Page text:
Past research on aging and the life histories of diverse species has shown that sexual reproduction is biologically costly for individuals and tends to decrease lifespan rather than increase it. But a new study by Philip Dammann and Hynek Burda from the University of Duisburg-Essen shows that, in a vertebrate species, the opposite can be true as well.
The authors, studying captive Zambian mole-rats (Cryptomys anselli), analyzed breeding data gathered over the course of more than 20 years. These subterranean, almost-blind, hamster-sized rodents are among the very few mammal species that have adopted a eusocial lifestyle. This means that they live in family groups containing one breeding pair-offspring remain with their parents as (mostly whole-life) helpers-burrowing, foraging, and raising young together. Whereas the breeding pair is sexually active throughout the year, the helpers are sexually quiescent. By comparing the long-term survival of breeders and non-breeders, Dammann and Burda found that the former lived extraordinarily long (up to 20 years) and on average about twice as long as their non-breeding counterparts. The researchers were also able to show that this pattern was not caused by differences in intrinsic biological quality, social rank, or workload between breeders and non-breeders.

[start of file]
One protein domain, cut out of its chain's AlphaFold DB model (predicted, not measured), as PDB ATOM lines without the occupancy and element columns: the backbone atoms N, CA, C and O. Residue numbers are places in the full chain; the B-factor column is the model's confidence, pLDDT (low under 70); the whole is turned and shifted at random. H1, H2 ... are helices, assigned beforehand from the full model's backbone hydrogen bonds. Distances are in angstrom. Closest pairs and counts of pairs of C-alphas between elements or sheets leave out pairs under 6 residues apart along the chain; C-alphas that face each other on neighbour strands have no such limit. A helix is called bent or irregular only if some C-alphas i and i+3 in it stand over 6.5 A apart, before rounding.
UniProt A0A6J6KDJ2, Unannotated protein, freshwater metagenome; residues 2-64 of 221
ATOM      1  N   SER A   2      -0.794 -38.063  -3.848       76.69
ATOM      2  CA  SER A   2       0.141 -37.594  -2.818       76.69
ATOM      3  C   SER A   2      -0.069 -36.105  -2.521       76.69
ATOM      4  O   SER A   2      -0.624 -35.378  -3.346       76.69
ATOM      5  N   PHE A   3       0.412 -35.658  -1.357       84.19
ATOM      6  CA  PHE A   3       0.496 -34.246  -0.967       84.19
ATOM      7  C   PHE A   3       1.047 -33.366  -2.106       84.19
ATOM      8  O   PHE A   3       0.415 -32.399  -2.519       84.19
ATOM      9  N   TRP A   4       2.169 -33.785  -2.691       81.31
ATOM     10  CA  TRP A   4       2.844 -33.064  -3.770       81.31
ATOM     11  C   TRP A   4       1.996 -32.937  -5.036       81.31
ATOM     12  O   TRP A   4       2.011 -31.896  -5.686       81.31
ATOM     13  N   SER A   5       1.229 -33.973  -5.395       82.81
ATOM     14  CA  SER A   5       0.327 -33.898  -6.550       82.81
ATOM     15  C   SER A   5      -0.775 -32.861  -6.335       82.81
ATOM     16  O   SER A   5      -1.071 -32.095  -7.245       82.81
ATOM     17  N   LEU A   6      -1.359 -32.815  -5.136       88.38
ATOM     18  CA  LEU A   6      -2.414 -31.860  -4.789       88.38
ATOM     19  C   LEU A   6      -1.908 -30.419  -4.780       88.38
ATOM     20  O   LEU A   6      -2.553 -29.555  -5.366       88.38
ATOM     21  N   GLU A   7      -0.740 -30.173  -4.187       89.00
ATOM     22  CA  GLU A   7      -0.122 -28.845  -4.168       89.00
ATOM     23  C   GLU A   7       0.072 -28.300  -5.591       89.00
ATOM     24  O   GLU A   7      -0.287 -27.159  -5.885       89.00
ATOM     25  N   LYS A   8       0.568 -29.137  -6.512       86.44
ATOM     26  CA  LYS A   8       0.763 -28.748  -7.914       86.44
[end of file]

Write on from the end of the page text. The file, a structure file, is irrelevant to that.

These findings provide unexpected new information for understanding the evolution of life histories, and they shed new light on the old question of the connection between sexual activity and aging. Furthermore, as the authors argue, Cryptomys anselli could become a valuable new model organism for the study of the mechanisms that underlie aging, since this species offers the rare opportunity to study differential aging rates among individuals possessing the same genes and experiencing the same environmental conditions, apparently differing only in the aspect of pair-bonding and engaging in sexual activity.
Cell Press. February 2006.